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Rare Costa Rican Stone Fertility Idol

lot 0538
Estimate $1,400 - $2,100
$6000 bids
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Lot 0538
**Originally Listed At $800**

Pre-Columbian, Costa Rica, Atlantic Watershed, Diquis or Linea Vieja style, ca. 700 to 1000 CE. Carved from a coarse grey basalt, a fertility figure depicting a pregnant monkey, the simian creature crouching with her hands / paws upon her projecting pregnant belly, her long tail with its curled end raised on the backside, her visage quite expressive with coffee bean eyes, a protruding snout, and a toothy grimace. Simian creatures were favorites of Pre-Columbian artisans; monkeys were beloved for their antics which were understood as parodying human behavior. Size: 4.75" W x 8.875" H (12.1 cm x 22.5 cm)

Interestingly, the near spherical form of this monkey's middle conjures images of the famous petrospheres known as Las Bolas attributed to the extinct Diquis culture. As the best-known stone sculptures of the Isthmo-Colombian area, Diquis spheres range in size from a few centimeters to over two meters in diameter. Most are sculpted from gabbro, a coarse-grained type of basalt. First "discovered" in the 1930s when the United Fruit Company was clearing the jungle to establish banana plantations, many were damaged in the process. What's more, legends of hidden gold motivated workers to drill holes in the spheres and blow them up with sticks of dynamite. By the 1940s, a legitimate investigation was conducted by Samuel Kirkland Lothrop of the Peabody Museum of Harvard University. As recently as 2010, University of Kansas researcher John Hoopes visited the site with the intention of evaluating the area's eligibility for protection as a Unesco World Heritage Site. Countless legends surround Las Bolas including the myth that they come from Atlantis or that the indigenous possessed a poison that was able to soften the rock. According to the cosmogony of the Bribri, these stone spheres are in fact Tara's cannon balls. Tara or Tlatchque, god of thunder, according to the native's legend, used a giant blowpipe to shoot the balls at the Serkes, gods of winds and hurricanes, to force them out of these regions. Marvels of near perfect roundness, the Bolas are rich in aesthetic appeal as well as wonder!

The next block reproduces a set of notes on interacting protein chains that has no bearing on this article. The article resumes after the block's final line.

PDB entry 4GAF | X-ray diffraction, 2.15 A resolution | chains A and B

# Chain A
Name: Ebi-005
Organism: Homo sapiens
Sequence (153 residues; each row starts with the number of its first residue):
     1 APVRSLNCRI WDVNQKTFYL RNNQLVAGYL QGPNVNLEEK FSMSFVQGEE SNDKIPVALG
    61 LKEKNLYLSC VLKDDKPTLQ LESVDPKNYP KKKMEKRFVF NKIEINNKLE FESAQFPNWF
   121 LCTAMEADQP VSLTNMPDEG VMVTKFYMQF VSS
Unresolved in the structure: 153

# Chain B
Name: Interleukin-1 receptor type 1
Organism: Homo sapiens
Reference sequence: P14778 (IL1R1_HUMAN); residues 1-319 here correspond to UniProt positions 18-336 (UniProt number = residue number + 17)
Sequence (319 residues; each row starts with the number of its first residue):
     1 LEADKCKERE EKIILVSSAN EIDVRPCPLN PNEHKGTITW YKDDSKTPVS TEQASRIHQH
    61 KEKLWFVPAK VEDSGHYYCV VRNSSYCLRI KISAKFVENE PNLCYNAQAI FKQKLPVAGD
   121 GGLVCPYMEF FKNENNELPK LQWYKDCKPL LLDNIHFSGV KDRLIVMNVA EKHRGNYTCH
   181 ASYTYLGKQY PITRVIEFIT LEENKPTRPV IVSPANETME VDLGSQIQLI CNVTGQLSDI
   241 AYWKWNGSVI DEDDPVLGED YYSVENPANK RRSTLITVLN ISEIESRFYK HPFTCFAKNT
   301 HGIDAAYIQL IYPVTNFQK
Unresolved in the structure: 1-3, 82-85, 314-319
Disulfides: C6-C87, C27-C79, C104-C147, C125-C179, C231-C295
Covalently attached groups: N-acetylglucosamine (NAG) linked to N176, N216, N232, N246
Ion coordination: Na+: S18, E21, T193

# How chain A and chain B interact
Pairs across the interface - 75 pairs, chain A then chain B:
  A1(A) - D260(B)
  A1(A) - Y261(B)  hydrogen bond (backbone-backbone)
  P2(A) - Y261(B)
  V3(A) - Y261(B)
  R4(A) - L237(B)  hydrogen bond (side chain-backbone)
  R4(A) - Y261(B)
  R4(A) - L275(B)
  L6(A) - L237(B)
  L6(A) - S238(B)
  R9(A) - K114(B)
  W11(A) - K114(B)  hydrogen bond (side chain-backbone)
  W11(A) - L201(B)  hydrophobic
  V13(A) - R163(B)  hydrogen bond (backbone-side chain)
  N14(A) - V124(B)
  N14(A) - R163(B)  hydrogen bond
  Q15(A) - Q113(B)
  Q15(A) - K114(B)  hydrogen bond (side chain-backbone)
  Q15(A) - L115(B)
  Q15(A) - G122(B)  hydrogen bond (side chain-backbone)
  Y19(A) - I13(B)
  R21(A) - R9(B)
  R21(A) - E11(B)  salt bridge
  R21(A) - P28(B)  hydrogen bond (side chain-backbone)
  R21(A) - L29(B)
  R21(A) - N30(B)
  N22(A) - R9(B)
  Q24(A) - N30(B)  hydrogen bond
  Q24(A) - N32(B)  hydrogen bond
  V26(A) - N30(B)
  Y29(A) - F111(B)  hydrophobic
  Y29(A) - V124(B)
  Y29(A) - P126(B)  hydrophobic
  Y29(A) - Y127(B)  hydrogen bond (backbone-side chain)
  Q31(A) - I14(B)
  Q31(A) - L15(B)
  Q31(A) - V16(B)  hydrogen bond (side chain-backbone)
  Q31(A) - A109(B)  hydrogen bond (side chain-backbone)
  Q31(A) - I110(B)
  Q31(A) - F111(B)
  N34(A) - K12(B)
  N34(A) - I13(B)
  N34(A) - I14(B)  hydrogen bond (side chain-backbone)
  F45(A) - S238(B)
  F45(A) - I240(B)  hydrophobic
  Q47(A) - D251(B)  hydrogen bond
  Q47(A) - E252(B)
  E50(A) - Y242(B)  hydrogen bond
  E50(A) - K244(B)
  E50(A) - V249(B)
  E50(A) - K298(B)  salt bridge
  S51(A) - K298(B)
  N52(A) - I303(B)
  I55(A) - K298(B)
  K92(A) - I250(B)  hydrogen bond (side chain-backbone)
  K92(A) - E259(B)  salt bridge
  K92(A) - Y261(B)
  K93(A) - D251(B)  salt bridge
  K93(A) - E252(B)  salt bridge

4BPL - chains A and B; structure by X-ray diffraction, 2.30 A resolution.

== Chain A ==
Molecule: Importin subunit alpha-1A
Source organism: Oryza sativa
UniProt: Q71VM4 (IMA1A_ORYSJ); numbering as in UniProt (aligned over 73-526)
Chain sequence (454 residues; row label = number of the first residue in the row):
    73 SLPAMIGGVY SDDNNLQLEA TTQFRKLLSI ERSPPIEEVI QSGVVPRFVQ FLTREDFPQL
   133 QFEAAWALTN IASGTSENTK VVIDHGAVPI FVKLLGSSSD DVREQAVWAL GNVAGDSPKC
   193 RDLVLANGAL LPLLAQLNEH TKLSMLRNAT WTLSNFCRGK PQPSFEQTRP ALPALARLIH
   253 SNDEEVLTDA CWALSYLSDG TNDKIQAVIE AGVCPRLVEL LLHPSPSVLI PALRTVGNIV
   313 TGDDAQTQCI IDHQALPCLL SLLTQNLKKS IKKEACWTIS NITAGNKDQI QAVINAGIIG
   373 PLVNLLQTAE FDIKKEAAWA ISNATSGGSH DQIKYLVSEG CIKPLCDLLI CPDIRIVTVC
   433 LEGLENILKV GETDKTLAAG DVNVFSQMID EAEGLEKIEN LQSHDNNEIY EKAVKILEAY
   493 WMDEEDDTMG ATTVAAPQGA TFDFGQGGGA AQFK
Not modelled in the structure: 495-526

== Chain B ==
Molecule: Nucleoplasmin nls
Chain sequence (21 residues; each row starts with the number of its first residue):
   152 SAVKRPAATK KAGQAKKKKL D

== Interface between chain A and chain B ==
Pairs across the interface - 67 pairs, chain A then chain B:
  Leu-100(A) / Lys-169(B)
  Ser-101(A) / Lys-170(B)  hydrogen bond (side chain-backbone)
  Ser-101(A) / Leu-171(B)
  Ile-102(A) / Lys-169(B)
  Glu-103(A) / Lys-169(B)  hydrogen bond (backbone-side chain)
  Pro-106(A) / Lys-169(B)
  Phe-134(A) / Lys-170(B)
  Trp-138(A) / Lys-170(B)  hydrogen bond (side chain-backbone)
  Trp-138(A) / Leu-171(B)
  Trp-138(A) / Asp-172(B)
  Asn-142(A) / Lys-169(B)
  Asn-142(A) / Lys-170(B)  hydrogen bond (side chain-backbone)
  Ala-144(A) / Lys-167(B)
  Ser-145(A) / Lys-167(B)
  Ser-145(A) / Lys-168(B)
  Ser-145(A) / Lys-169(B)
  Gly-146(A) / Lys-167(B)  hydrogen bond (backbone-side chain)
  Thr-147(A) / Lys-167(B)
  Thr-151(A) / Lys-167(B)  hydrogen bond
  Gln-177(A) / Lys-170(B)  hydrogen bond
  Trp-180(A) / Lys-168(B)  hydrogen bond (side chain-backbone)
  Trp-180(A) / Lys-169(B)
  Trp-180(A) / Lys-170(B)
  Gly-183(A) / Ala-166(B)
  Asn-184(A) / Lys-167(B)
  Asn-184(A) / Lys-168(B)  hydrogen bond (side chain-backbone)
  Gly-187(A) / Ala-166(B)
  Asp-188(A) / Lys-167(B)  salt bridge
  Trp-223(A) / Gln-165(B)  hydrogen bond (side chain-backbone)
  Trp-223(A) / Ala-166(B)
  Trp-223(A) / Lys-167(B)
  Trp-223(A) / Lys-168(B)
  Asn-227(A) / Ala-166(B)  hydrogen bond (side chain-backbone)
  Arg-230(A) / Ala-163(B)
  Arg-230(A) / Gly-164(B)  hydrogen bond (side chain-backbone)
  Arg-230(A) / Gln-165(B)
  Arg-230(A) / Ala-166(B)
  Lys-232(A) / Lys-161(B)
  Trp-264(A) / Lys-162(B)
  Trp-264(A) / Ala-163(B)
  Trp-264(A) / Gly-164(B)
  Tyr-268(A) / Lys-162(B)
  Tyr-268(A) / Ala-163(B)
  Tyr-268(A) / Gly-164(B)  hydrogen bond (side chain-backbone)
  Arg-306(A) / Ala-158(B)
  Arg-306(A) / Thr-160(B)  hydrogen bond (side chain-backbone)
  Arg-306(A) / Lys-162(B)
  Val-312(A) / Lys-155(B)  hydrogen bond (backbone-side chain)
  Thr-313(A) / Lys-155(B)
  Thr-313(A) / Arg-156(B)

Provenance: Whisnant Gallery, New Orleans, Louisiana, acquired over twenty years ago

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Normal surface wear with earthen encrustation. Losses to lower back side as shown. Details are still nice and vivid.

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Artemis Gallerybadge TOP RATED
Louisville, CO, USA
Artemis Gallerybadge TOP RATED
Louisville, CO, USA